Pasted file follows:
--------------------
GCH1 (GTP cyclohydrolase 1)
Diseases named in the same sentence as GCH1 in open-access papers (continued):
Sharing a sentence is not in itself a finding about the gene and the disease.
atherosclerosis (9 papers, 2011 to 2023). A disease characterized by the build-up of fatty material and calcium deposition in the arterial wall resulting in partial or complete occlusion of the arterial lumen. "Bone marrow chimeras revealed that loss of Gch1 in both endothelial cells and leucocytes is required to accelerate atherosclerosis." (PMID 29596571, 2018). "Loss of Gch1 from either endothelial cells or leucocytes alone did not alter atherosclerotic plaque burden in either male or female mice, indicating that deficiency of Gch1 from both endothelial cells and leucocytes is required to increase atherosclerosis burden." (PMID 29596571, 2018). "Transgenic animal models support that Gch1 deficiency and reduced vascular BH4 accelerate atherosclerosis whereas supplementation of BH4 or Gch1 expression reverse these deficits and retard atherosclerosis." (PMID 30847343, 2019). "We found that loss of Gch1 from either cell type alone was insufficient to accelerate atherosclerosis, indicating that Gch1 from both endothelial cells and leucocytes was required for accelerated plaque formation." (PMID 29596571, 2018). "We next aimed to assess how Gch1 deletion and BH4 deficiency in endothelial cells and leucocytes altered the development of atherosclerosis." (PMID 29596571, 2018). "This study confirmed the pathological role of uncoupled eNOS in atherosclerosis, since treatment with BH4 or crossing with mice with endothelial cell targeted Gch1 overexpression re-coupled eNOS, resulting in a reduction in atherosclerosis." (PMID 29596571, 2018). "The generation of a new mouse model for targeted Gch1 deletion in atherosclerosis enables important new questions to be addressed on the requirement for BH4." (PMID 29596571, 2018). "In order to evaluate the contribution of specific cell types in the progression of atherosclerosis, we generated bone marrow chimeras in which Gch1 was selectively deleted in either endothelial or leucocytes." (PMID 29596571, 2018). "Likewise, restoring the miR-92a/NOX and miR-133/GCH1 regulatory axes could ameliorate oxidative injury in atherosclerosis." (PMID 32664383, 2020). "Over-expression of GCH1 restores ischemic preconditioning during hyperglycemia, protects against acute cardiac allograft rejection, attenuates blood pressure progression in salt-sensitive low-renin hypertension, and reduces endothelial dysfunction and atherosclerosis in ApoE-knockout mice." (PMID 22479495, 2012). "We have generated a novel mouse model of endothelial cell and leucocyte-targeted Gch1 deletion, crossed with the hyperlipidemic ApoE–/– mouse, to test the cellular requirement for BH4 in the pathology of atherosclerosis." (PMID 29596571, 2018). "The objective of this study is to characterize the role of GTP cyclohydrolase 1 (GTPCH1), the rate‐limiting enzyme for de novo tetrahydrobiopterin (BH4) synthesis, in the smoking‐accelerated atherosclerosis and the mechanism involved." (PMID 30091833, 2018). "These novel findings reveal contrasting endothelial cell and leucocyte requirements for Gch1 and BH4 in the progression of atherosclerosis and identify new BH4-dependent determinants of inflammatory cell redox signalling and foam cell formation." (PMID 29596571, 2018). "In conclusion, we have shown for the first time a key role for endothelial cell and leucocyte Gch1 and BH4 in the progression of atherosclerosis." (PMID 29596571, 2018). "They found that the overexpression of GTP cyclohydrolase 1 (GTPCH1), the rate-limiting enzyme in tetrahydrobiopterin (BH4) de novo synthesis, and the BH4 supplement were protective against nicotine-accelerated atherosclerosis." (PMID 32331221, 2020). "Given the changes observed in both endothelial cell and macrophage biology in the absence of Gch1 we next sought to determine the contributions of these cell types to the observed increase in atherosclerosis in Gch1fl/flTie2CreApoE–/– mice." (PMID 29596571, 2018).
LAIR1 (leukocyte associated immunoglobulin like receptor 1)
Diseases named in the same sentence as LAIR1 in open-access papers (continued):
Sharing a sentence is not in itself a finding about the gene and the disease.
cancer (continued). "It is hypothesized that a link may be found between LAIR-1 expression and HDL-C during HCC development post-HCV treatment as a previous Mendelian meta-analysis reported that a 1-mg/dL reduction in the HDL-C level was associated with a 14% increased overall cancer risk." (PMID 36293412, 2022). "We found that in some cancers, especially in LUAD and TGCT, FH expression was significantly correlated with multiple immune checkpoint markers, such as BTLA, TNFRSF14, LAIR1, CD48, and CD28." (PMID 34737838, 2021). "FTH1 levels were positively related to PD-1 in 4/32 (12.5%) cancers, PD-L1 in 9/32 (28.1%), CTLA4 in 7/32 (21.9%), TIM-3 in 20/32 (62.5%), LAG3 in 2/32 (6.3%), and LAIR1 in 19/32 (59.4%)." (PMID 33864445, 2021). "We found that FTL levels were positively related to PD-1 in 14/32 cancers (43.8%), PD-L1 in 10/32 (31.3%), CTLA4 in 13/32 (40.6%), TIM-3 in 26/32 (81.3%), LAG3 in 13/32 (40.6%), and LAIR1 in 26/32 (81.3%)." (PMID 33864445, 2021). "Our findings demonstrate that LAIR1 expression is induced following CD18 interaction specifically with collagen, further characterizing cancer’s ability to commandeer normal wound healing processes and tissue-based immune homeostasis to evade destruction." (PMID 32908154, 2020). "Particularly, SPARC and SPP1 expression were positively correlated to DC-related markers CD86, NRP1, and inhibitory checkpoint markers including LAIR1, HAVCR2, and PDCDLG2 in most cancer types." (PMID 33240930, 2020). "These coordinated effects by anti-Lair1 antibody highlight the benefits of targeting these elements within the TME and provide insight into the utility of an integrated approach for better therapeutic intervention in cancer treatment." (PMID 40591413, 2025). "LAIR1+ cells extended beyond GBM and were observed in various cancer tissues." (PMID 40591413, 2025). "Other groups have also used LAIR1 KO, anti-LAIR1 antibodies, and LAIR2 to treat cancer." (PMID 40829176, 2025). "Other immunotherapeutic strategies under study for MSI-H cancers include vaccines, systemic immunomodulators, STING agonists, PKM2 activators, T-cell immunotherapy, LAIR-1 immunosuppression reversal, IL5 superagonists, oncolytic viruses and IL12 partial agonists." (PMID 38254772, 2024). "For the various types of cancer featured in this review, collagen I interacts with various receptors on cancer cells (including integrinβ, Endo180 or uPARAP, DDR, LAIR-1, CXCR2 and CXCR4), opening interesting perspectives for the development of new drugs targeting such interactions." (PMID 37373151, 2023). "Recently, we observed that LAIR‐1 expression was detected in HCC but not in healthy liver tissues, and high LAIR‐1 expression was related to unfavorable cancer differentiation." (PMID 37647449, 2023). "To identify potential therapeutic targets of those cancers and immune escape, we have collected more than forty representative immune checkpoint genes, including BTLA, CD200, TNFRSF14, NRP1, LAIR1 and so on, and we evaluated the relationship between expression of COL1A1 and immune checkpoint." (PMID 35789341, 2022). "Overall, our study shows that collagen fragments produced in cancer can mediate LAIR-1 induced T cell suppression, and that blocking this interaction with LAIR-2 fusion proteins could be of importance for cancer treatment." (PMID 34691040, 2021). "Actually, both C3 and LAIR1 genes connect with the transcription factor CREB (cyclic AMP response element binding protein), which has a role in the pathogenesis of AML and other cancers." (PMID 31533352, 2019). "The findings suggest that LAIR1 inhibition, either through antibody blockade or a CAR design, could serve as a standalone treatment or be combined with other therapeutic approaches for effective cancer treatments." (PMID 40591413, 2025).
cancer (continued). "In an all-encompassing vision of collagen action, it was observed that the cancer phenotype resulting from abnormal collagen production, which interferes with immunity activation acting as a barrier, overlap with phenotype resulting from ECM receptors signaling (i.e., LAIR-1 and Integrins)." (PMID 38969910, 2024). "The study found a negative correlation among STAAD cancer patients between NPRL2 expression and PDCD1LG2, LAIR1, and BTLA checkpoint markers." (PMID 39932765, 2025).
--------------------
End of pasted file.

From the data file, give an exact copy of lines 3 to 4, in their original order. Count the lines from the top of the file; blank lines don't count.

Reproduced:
Sharing a sentence is not in itself a finding about the gene and the disease.
atherosclerosis (9 papers, 2011 to 2023). A disease characterized by the build-up of fatty material and calcium deposition in the arterial wall resulting in partial or complete occlusion of the arterial lumen. "Bone marrow chimeras revealed that loss of Gch1 in both endothelial cells and leucocytes is required to accelerate atherosclerosis." (PMID 29596571, 2018). "Loss of Gch1 from either endothelial cells or leucocytes alone did not alter atherosclerotic plaque burden in either male or female mice, indicating that deficiency of Gch1 from both endothelial cells and leucocytes is required to increase atherosclerosis burden." (PMID 29596571, 2018). "Transgenic animal models support that Gch1 deficiency and reduced vascular BH4 accelerate atherosclerosis whereas supplementation of BH4 or Gch1 expression reverse these deficits and retard atherosclerosis." (PMID 30847343, 2019). "We found that loss of Gch1 from either cell type alone was insufficient to accelerate atherosclerosis, indicating that Gch1 from both endothelial cells and leucocytes was required for accelerated plaque formation." (PMID 29596571, 2018). "We next aimed to assess how Gch1 deletion and BH4 deficiency in endothelial cells and leucocytes altered the development of atherosclerosis." (PMID 29596571, 2018). "This study confirmed the pathological role of uncoupled eNOS in atherosclerosis, since treatment with BH4 or crossing with mice with endothelial cell targeted Gch1 overexpression re-coupled eNOS, resulting in a reduction in atherosclerosis." (PMID 29596571, 2018). "The generation of a new mouse model for targeted Gch1 deletion in atherosclerosis enables important new questions to be addressed on the requirement for BH4." (PMID 29596571, 2018). "In order to evaluate the contribution of specific cell types in the progression of atherosclerosis, we generated bone marrow chimeras in which Gch1 was selectively deleted in either endothelial or leucocytes." (PMID 29596571, 2018). "Likewise, restoring the miR-92a/NOX and miR-133/GCH1 regulatory axes could ameliorate oxidative injury in atherosclerosis." (PMID 32664383, 2020). "Over-expression of GCH1 restores ischemic preconditioning during hyperglycemia, protects against acute cardiac allograft rejection, attenuates blood pressure progression in salt-sensitive low-renin hypertension, and reduces endothelial dysfunction and atherosclerosis in ApoE-knockout mice." (PMID 22479495, 2012). "We have generated a novel mouse model of endothelial cell and leucocyte-targeted Gch1 deletion, crossed with the hyperlipidemic ApoE–/– mouse, to test the cellular requirement for BH4 in the pathology of atherosclerosis." (PMID 29596571, 2018). "The objective of this study is to characterize the role of GTP cyclohydrolase 1 (GTPCH1), the rate‐limiting enzyme for de novo tetrahydrobiopterin (BH4) synthesis, in the smoking‐accelerated atherosclerosis and the mechanism involved." (PMID 30091833, 2018). "These novel findings reveal contrasting endothelial cell and leucocyte requirements for Gch1 and BH4 in the progression of atherosclerosis and identify new BH4-dependent determinants of inflammatory cell redox signalling and foam cell formation." (PMID 29596571, 2018). "In conclusion, we have shown for the first time a key role for endothelial cell and leucocyte Gch1 and BH4 in the progression of atherosclerosis." (PMID 29596571, 2018). "They found that the overexpression of GTP cyclohydrolase 1 (GTPCH1), the rate-limiting enzyme in tetrahydrobiopterin (BH4) de novo synthesis, and the BH4 supplement were protective against nicotine-accelerated atherosclerosis." (PMID 32331221, 2020). "Given the changes observed in both endothelial cell and macrophage biology in the absence of Gch1 we next sought to determine the contributions of these cell types to the observed increase in atherosclerosis in Gch1fl/flTie2CreApoE–/– mice." (PMID 29596571, 2018).